Starting in the mid-1990s, the United States Department of Housing and Urban Development (HUD) began incentivizing collaboration among homeless services providers in order to improve service coordination and help local areas develop a community-wide approach to meeting the needs of individuals and families who are homeless. These collaborations are typically comprised of nonproft service providers, local government agencies, consumers, and, sometimes, philanthropic organizations and local businesses. They are known as Homeless Continuums of Care, or CoCs.
Communities are required to form CoCs in order to apply for most HUD funding for homeless services, and every locale in the United States is represented by one. They represent the primary way that communities in the United States collectively respond to the problem of homelessness, and they are an important strategy for more effectively funding permanent supportive housing, transitional housing, and Homeless Management Information Systems (HMIS).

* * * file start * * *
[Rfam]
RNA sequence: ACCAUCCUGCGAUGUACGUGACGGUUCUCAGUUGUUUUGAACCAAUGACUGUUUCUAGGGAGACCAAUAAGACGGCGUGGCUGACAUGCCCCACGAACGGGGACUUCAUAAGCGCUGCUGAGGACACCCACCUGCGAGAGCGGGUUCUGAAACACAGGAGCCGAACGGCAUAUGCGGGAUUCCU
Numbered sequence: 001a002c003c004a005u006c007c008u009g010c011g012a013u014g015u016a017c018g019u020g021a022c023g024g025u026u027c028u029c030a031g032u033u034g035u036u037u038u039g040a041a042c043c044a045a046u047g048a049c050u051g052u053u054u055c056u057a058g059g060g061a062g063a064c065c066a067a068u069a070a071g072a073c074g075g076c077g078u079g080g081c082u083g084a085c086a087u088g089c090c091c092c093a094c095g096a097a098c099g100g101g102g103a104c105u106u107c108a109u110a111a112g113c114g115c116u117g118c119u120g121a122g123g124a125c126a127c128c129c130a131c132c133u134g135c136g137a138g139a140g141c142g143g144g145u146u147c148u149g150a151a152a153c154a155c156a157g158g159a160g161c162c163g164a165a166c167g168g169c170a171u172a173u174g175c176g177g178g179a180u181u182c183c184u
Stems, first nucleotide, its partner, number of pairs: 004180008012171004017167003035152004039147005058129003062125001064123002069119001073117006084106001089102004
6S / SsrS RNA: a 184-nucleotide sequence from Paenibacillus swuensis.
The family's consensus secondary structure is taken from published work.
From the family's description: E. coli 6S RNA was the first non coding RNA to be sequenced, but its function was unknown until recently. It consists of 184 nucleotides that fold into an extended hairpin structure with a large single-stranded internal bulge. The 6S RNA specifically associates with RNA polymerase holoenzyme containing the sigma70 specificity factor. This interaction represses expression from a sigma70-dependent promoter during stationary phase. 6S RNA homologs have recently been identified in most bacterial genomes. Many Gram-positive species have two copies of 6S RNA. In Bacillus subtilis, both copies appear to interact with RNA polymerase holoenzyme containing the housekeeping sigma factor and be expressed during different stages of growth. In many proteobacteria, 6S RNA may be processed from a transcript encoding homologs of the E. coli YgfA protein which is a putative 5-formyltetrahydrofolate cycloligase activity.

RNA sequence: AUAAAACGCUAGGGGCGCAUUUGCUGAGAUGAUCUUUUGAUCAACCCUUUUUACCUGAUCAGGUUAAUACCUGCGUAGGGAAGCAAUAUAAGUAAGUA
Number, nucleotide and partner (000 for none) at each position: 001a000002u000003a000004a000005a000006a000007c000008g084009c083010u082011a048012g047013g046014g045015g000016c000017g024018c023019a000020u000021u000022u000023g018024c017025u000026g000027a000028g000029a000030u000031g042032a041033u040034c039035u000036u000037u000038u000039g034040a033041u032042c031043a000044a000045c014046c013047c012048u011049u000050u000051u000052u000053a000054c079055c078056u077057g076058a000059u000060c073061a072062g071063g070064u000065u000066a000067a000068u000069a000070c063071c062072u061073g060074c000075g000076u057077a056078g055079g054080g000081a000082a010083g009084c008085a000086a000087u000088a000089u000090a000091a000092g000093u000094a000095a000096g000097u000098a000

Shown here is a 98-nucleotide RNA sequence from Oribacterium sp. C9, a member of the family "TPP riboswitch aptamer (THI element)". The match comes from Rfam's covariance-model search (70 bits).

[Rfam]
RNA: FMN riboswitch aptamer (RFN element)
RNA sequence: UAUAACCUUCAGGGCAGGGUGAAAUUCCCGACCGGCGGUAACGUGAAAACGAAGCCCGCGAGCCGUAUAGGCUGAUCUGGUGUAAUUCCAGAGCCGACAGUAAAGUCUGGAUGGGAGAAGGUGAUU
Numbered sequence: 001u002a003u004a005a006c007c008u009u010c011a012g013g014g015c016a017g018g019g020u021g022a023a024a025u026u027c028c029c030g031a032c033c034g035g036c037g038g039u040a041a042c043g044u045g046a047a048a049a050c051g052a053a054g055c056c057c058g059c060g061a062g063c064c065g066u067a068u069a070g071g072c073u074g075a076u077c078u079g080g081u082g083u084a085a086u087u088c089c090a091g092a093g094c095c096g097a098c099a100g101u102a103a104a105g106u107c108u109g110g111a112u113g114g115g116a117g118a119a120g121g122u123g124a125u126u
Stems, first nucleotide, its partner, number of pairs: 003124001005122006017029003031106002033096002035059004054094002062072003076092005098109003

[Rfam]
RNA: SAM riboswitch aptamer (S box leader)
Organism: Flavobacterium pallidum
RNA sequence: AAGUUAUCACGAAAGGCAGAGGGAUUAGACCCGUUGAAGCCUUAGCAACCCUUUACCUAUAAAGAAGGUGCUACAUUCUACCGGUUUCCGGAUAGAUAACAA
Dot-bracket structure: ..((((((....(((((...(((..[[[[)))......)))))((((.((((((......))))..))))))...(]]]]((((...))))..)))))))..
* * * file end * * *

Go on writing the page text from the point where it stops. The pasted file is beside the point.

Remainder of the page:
CoCs are diverse because while HUD sets expectations and guidelines, HUD also largely leaves it to communities to determine how best to meet them. HUD has also given localities significant leeway in the structure and leadership of their CoCs. Overall, this system has the potential to give providers and consumers of homeless services important new opportunities to be involved in shaping regulations and policies, though the extent to which this occurs is unknown.
This report details findings from a national survey (the first that we know of) that collected data from CoCs across the United States to learn about variations in their structure, priorities, membership, and advocacy involvement. Of the 418 CoCs we identified and contacted, 312 responded and 296 completed the survey. We received responses from all 50 states, Washington, DC, and three territories.